The Myths and Truths About Colds

The Myths and Truths About Colds

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Achoo! Cold and flu season is officially here. There are a whopping one billion colds in the United States each year (so basically, plan on getting more than one).But what causes colds and helps you get over a bad case of the sniffles is surrounded by myths and misinformation.Get the truth about what makes you sick—and how to fight off the common cold.

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Myth or Truth: You can catch a cold by walking outside with wet hair.

Myth. Sorry, Mom, but dashing out of the house with a wet head doesn’t mean you’re guaranteed to catch a cold. “It’s a great old wives’ tale,” says Beth Ricanati, M.D., YouBeauty Wellness Advisor and medical director of the Lifestyle 180 program at the Cleveland Clinic.

So how do you pick one up? “You get sick by acquiring one of over 200 viruses, usually into your upper respiratory tract, when your immune system is not capable of managing the virus,” explains James Nicolai, M.D., YouBeauty Integrative Health Expert and the medical director of the Andrew Weil, M.D. Integrative Wellness Program at Miraval Arizona Resort and Spa in Tucson.

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A cold virus spreads through tiny air droplets that are released when a sick person sneezes, coughs or blows their nose or when you’ve touched your eyes, nose or mouth after touching an object, like a doorknob, contaminated with a cold virus.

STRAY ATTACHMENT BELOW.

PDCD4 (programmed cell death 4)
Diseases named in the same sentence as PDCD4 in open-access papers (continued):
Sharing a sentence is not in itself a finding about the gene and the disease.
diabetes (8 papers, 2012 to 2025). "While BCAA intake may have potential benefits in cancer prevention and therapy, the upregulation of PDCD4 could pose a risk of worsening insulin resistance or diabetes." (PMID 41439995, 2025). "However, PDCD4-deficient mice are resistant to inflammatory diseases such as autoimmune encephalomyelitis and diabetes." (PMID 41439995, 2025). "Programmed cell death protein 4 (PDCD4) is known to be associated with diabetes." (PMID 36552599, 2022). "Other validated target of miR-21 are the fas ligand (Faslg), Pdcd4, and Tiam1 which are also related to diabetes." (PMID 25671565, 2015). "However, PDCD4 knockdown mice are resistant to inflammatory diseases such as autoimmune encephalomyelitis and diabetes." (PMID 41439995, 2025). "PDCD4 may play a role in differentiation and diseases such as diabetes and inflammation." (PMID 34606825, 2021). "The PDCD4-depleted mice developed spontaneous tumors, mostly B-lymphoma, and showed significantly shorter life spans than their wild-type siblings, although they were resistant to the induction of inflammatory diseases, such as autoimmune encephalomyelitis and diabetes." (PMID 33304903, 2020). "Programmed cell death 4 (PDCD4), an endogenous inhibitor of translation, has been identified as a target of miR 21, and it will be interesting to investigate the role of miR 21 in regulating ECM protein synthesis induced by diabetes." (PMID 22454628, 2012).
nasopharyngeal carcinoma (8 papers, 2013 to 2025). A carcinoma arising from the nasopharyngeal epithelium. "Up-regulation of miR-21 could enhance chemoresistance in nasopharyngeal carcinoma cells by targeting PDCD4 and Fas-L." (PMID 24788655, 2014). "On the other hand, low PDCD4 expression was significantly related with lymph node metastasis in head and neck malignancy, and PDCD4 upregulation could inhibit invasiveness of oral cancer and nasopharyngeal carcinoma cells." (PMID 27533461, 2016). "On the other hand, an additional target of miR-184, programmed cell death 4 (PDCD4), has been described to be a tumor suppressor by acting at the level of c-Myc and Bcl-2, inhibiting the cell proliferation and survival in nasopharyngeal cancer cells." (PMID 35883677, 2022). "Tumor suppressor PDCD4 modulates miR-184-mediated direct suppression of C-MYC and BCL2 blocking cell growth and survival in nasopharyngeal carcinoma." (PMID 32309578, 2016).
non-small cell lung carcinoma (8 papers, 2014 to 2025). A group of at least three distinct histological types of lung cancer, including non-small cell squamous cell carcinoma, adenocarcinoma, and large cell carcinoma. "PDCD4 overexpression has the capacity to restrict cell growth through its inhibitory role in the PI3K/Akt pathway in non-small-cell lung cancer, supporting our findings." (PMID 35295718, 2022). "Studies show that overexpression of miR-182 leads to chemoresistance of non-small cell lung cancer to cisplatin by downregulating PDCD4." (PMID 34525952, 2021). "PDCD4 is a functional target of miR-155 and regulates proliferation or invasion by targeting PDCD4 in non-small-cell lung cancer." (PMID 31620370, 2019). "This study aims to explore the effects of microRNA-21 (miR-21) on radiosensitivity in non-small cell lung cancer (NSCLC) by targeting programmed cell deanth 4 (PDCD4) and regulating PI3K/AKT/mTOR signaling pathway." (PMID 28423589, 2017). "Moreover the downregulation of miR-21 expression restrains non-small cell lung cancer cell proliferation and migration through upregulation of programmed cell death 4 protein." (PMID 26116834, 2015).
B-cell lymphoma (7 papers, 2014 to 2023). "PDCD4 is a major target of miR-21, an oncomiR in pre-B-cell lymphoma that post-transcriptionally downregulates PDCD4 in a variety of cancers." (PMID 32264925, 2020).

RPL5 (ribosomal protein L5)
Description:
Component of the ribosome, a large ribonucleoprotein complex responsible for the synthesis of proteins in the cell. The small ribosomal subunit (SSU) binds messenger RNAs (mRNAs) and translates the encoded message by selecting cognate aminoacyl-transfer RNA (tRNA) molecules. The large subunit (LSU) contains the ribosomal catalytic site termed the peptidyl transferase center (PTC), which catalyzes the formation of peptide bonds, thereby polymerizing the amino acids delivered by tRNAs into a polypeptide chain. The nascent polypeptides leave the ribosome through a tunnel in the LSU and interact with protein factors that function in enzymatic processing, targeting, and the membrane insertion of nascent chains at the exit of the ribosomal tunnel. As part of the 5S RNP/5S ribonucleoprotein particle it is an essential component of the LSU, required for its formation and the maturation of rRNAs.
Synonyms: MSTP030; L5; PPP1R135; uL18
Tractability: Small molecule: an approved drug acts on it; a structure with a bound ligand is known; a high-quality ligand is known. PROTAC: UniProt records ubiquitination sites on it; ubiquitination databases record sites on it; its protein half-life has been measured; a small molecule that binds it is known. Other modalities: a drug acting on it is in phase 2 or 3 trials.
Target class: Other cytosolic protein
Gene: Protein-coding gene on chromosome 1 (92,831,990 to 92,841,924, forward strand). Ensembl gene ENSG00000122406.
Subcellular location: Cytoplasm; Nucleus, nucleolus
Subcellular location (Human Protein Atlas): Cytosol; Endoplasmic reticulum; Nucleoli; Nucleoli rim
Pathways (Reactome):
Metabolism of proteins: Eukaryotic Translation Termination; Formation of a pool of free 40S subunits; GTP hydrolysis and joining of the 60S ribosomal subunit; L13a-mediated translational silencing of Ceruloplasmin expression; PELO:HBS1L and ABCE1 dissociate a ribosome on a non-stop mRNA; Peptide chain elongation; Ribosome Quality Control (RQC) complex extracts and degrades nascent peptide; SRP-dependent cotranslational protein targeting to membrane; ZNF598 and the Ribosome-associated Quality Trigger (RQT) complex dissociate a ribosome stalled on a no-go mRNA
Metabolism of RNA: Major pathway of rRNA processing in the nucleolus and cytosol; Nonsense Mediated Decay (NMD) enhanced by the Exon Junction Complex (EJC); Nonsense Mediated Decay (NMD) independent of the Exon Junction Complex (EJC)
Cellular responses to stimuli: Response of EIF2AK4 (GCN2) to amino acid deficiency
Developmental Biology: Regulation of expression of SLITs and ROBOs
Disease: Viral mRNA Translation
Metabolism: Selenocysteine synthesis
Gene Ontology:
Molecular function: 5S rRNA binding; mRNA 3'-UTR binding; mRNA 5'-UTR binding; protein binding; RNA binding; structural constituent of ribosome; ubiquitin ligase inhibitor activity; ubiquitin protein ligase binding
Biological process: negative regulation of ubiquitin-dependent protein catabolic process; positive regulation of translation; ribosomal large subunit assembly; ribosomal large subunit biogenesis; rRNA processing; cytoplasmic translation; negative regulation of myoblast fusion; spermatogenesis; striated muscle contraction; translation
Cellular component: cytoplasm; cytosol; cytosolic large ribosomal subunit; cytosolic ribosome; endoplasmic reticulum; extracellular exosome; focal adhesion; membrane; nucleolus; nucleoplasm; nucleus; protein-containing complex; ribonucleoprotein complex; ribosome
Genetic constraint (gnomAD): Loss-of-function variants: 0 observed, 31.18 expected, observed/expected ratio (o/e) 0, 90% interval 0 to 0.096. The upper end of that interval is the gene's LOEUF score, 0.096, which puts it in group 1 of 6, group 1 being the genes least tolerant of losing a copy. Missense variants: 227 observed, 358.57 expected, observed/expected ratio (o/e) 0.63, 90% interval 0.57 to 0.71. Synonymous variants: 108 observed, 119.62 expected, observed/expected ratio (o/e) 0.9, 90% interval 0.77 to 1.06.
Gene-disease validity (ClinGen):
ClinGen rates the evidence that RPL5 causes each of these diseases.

Myth or truth: Drastically changing weather brings on a cold.

Myth. Similar to the false belief that walking outside with wet hair can make you sick, temperature fluctuations (such as the weather going from 70 degrees to 50 and back to 70 in the span of a week) doesn’t bring on a cold. Catching the cold virus is what triggers the sniffling and sneezing.But there is truth to the belief that you catch colds more often in the winter. That’s because when the temperature drops, people tend to stay indoors (with the windows shut and the heat blasting). Being in such close quarters with the same air circulating makes it easier to pass the cold virus back and forth.

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Myth or Truth: Antibiotics help you beat the common cold.

Bad idea! It’s not only a myth—antibiotics fight bacteria, not viruses—but taking antibiotics when you don’t need them can actually be harmful to your health. “Antibiotics do not work against viruses,” explains Dr. Nicolai. “They may cause untoward side effects like stomach problems or yeast infections and contribute to drug-resistant bacterial infections.” So put the Cipro down and step away from your medicine cabinet.

Myth or Truth: Chicken soup helps heal a cold.

True. Your grandma was doing more than just showering you with love when she brought you a “nice bowl of chicken soup” to cure the sniffles. “There are some tests in recent literature that suggest chicken soup may calm the inflammatory response caused by a viral infection,” notes Dr. Nicolai. “Warm things of any kind are comforting, but they can also help clear nasal passages and positively affect the immune system function.”

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Rachel Grumman Bender
Rachel Grumman Bender is an award-winning freelance health and beauty writer and editor. She writes regularly for The New York Times and has written for Women's Health, Yahoo Health, Everyday Health, the New York Post, Cosmopolitan, and many more publications. Rachel has held Health Editor positions at and Cosmopolitan magazine. She earned her bachelor’s degree in journalism at Boston University and her master’s degree in journalism at New York University. She lives in northern California with her husband and her twins.